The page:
Through our thoughts, I realized I should apologize on behalf of the international students for two things: our excessive use of air conditioning, and destroying the sleep cycles of our Chinese roommates. This becomes apparent on page 35, where Gong Yuting (Catherine) mentions that, “For a whole summer, I was woken by the cold because my American roommate enjoys low temperature with thick quilt while I don’t even use a quilt in the summer,” and Gu Lijia (Mental) says, “when I am sleeping, my roommate is awake; when I am awake, my roommate is sleeping.” So, sorry for this.
To conclude my summary of our class thought’s, I want to highlight what I believe to be the most positive of observances. Page 30, Chen Zijie (James) comments, “how amazing it is that such a mix of culture can live, study, and enjoy our daily lives together.” Reading this and looking back on the last four years, all one can do is smile. When claiming that no class will be like the Class of 2017, I am not describing our independent parts. We are all phenomenal people. What I am describing is the class as a collective, which is best analyzed through freshman year: the time when our Class of 2017 photo was actually just the school photo.
Now let’s turn back to the beginning of the year book. Page 3, Paragraph 2: “This book is dedicated to the Class of 2013/2017 (“it depends”). Together, we have surpassed record-breaking heat waves and pollution, two typhoons, food poisoning, no hot water, broken bathroom facilities, and the general struggles of being the experimental first class. Yet with said challenges has come the indispensable experience of overcoming. We have set our own standards and continually look to raise the bar. In this exuberant university, none are in their comfort zones, yet we are all part of one community. It was not easy, but we, as a class, have all taken part in making the noble history of NYU Shanghai. Congratulations. You made it.”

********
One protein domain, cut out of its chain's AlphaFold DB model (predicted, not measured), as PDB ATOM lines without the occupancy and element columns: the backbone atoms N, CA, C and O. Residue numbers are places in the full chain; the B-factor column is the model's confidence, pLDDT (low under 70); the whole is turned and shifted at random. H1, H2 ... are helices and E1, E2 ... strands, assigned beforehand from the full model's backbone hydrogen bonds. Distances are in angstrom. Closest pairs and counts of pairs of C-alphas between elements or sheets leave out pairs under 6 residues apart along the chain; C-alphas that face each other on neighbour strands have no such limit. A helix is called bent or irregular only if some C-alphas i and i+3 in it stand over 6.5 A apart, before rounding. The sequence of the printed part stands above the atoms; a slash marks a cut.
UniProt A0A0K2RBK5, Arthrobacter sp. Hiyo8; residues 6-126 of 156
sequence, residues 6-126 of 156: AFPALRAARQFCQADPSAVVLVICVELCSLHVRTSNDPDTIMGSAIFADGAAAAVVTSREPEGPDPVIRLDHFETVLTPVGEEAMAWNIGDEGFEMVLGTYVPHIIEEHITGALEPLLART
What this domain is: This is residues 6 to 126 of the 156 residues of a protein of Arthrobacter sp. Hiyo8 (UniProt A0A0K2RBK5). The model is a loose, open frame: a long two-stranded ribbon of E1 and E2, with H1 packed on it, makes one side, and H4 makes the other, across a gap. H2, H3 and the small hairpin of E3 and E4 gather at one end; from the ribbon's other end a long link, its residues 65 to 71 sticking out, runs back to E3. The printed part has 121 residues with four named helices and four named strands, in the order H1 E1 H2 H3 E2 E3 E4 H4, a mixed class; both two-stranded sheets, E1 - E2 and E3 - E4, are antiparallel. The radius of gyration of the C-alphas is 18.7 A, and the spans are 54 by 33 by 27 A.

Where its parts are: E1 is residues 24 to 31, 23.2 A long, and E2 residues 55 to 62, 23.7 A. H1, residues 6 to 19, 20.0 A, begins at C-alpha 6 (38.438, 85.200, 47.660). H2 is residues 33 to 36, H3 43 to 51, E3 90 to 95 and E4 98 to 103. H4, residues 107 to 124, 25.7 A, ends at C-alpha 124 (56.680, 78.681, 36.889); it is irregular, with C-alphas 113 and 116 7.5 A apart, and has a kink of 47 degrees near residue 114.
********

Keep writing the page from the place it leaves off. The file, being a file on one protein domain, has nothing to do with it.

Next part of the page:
Three years have passed since the publication of the yearbook, and it’s safe to say that no freshman class will ever have to read such a reflective statement in his or her life. The University is no longer on the ECNU campus, there are now roughly 1200 students in the university, and GPC isn’t even a thing. I think we should all proud to say, we were the “guinea pigs.” This amazing community called NYU Shanghai…we started this!
So to the Class of 2017, the people who have become a family in what for some was once a foreign place, now is the time where we can finally say….. “We made it.”
P.S. there were too many incredible gems to be found within our thoughts from freshman year for me to choose. This was intended to be a graduation speech, but for the sake of appropriateness, shenanigans were excluded for the public audience. And if you are not a member of the senior class and my message made you question your place within the school, sorry for that. I love you all.
This article was written by Jarred Kubas. Please send an email to firstname.lastname@example.org to get in touch.
Photo Credit: Jarred Kubas